Annan Calls Off U.N. Mission to Jenin

U.N. Secretary-General Kofi Annan abandoned efforts Wednesday to send a fact-finding mission to the Jenin refugee camp after Israel first gave a green light and then said the mission was biased.

In a letter to the U.N. Security Council, Annan said the team would be disbanded on Thursday.

Annan initially appointed the three-member team of fact-finders April 19 with the assurance of Israeli cooperation, but then ran into Israeli objections over the group's composition and mandate.

The council met late Wednesday night, with Arab nations pressing for a vote on a draft resolution requesting that Annan send the fact-finding team and demanding that Israel cooperate. The Syrian-Tunisian draft also demands that Israel end its siege of the Church of the Nativity in Bethlehem.

The United States proposed a draft which would put the council on record as regretting Israel's decision "not to cooperate" with the team and supporting Annan's decision to disband it. Annan would be asked to keep the council informed as accurate information regarding recent events in Jenin becomes available.

A rival Irish draft would deplore Israel's action — not regret it.

After Israel's security Cabinet announced that it couldn't accept the team without a major overhaul, the secretary-general told the council, "It seems evident that the team will not be able to proceed to the area to begin its mission in the near future."

Annan said he regrets not being able to provide information requested by the council on the Israeli attack, "and especially that the long shadow cast by recent events in the Jenin refugee camp will remain in the absence of such a fact-finding exercise."

The secretary-general also noted that time was "a critical factor."

"With the situation in the Jenin refugee camp changing by the day, it will become more and more difficult to establish with any confidence or accuracy the 'recent events' that took place there," he said.

"For these reasons, it is my intention to disband the fact-finding team tomorrow," he said Wednesday.

The Palestinians accuse the Israeli army of a massacre of civilians during eight days of fighting that left part of the Jenin camp in rubble. Israel says its army fought intense gunbattles with Palestinian gunmen, who were the main victims, stressing that 26 suicide bombers came from Jenin.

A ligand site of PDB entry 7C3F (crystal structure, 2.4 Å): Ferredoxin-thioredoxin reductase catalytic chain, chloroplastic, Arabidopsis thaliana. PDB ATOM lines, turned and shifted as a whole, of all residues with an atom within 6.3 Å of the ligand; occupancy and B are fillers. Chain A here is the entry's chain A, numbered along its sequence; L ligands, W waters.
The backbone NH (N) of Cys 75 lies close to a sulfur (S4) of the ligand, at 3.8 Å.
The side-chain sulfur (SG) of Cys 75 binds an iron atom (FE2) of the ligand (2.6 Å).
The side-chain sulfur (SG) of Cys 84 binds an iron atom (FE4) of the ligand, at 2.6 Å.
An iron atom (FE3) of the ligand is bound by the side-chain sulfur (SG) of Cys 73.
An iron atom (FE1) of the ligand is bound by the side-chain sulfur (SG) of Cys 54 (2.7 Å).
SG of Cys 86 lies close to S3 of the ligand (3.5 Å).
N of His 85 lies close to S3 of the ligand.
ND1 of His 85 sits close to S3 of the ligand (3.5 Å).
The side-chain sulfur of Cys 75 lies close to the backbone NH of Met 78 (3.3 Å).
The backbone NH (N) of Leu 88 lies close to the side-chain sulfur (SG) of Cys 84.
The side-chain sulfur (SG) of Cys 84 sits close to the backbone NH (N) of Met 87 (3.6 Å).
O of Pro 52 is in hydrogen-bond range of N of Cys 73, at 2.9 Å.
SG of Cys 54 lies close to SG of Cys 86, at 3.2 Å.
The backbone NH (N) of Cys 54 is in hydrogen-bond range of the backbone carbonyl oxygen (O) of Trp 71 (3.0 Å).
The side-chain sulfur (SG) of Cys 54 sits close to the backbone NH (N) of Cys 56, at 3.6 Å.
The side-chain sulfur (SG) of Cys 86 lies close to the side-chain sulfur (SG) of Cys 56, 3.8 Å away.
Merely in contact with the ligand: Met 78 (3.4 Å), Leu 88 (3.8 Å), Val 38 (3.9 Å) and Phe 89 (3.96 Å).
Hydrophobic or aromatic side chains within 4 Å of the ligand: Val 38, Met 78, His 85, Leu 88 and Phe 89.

The draft resolution favored by Arab members calls for Israel to immediately accept the fact-finding team. If it is rejected, the draft would authorize the council to act under Chapter VII of the U.N. Charter which allows the use of military force.

A resolution in this form would almost certainly be vetoed by the United States, Israel's closest ally.

"The United States and others worked to implement the secretary-general's initiative, and we regret that it didn't come to fruition," said Richard Grenell, spokesman for U.S. Ambassador John Negroponte.

Annan appointed former Finnish President Martti Ahtisaari to head the team which includes Cornelio Sommaruga, former president of the International Committee of the Red Cross, and Sadako Ogata, former U.N. high commissioner for refugees.

Retired U.S. Maj. Gen. William Nash was named senior military adviser and Assistant Irish police commissioner Peter Fitzgerald senior police adviser, and two additional military and police experts were added to address Israeli concerns.

The team gathered in Geneva a week ago and was supposed to arrive in the Middle East on Saturday.

Blaming Israel for Annan's decision to disband the team, Nasser Al-Kidwa, the Palestinian U.N. envoy, reiterated the Palestinian contention that Israel committed "war crimes" during the Jenin attack. "What is left to be know is the scope of the killing," he said, and whether it is "tantamount to a massacre."

Israeli Foreign Minister Shimon Peres said Tuesday that Israel feels "there was an attempt to put a blood libel against her," saying thousands died, when 26 Israeli soldiers were killed, 45 armed Palestinians — "and I regret it" — seven civilians.

After two days of meetings last week between U.N. and Israeli officials, Annan said he wrote a letter to Peres in which "I felt I clarified the issues and dealt with their concerns," but that was not the case.

Over the past week, Annan was in telephone contact with Peres, Secretary of State Colin Powell and Israeli Prime Minister Ariel Sharon. He made his final decision after a flurry of phone calls on Wednesday morning.

In addition to questions over the composition of the team, Israel queried the scope of the inquiry, who could be called as a witness, and what documents would be presented to the panel.

Israel insisted that its soldiers be protected from prosecution. It wanted more counterterrorism experts to be added to the group, and demanded that activities by Palestinian militants in the camp also be scrutinized.